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Heracleum Linn.

独活属

Description from Flora of China

Sphondylium Miller; Tetrataenium (de Candolle) Mandenova.

Herbs, perennial, rarely biennial. Root fusiform or cylindrical, thickened, rarely fibrous. Stem erect, terete and often ribbed or striate, branching. Basal and lower leaves petiolate; petiole sheaths usually conspicuously broad; blade ternately or pinnately compound, hairy or glabrous. Umbels loose compound, terminal and lateral, terminal umbel with bisexual flowers, the lateral often with only staminate flowers; bracts few or absent, often caducous; rays numerous, spreading-ascending; bracteoles several, linear or lanceolate, entire; umbellules many-flowered. Calyx teeth triangular, lanceolate or obsolete. Petals white, rarely pinkish or pale yellow, obovate or obcordate, base cuneate, apex notched with a narrowly incurved lobule; outer flowers of the umbel often radiant with outer petals enlarged, broadly obovate, apex deeply 2-lobed. Stylopodium conic; styles short, erect or reflexed. Fruit obovoid, ovoid, broadly ovoid or suborbicular, strongly dorsally compressed, hairy or glabrous; dorsal and intermediate ribs filiform, sometimes raised, lateral ribs usually winged; vittae 1(–2) in each furrow, 2(–6) or absent on commissure, narrow, reaching to base of mericarp or clavate and much shorter than mericarp. Seed face plane, rarely slightly concave. Carpophore parted to base, usually persistent.

This is a widespread, taxonomically complex genus with the Hengduan Mountains forming one of two centers of diversity. Generic delimitation is problematic, both within Heracleum (recent molecular studies have shown it not to be monophyletic) and with several other genera with dorsally compressed fruit (e.g., Angelica, Peucedanum, and Semenovia). The distinctly clavate vittae, shorter than the length of the mericarp, are characteristic of many Heracleum species, but this does not hold for some of the Chinese species. Problems are compounded by the general paucity of good herbarium specimens and the inadequacy of historic type material. Many species are robust and tall plants, in which the primary inflorescences and basal leaves are large and therefore difficult to accommodate in a specimen press. Unfortunately, collectors have tended to select the smaller, lateral branches and upper leaves, which are less informative. Good fruiting material is also often lacking, and some taxa are recorded only from a very few collections. Revised classifications have been proposed for parts of the range of the genus, but as present knowledge is incomplete for Chinese taxa a traditional treatment is followed here.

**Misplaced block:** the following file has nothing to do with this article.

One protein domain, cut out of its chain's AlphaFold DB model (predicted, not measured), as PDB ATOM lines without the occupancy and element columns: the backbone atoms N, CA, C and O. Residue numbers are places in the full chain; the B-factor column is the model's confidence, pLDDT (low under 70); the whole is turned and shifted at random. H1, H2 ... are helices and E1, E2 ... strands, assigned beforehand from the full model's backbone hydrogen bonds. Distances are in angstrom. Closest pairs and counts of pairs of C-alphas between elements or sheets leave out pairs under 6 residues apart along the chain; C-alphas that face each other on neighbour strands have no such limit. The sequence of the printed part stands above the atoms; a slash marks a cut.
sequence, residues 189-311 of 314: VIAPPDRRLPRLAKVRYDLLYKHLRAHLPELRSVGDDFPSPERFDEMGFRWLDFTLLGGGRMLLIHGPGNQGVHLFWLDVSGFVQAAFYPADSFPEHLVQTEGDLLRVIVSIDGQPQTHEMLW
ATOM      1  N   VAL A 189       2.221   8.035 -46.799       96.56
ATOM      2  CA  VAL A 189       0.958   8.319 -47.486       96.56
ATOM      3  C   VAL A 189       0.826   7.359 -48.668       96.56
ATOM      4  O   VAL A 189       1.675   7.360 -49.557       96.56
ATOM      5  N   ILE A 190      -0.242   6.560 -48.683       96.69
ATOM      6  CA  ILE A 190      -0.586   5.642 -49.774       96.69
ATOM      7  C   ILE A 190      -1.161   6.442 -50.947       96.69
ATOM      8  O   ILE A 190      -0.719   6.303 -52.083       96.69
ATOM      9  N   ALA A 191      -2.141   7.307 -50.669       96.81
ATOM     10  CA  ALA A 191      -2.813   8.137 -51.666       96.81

Many species have reputed medicinal uses, and some are important elements in traditional Chinese medicine.

The following taxa have been described or reported from Chinese material, but are imperfectly known by the present authors because no specimens have been seen or the specimens are inadequate.

Heracleum canescens Lindley (in Royle, Ill. Bot. Himal. Mts. 232. 1839), described from NW India (“Mussooree,” J. F. Royle s.n., lectotype, K), has been doubtfully reported from Xizang and NW Yunnan. All Chinese specimens allegedly of this W Himalayan (NW India, Pakistan) species seen by us were inadequate for accurate determination.

Heracleum kansuense Diels (Repert. Spec. Nov. Regni Veg. 2: 66. 1906), described from Ningxia (“Gansu: Hsi ning fu” [Xiningpu]), W. Filchner 21, holotype, P).

Heracleum likiangense H. Wolff (Repert. Spec. Nov. Regni Veg. 33: 78. 1933), described from Yunnan (Lijiang, 13500 ft, J. F. C. Rock 4957, holotype, unlocalized).

Heracleum moellendorffii var. sageniifolium K. T. Fu (Fl. Tsinling. 1(3): 464. 1981 [“sagenifolium”]), described from Gansu and Shaanxi (K. T. Fu 17238, holotype, WNU).

Heracleum schansianum Fedde ex H. Wolff (Repert. Spec. Nov. Regni Veg. 33: 78. 1933), described from Shanxi (K. A. H. Smith 7632, holotype, GB).

About 70 species: mainly in Asia and Europe, one species in North America, a few species in E Africa; 29 species (21 endemic) in China.

(Authors: Pu Fading (溥发鼎 Pu Fa-ting); Mark F. Watson)


 

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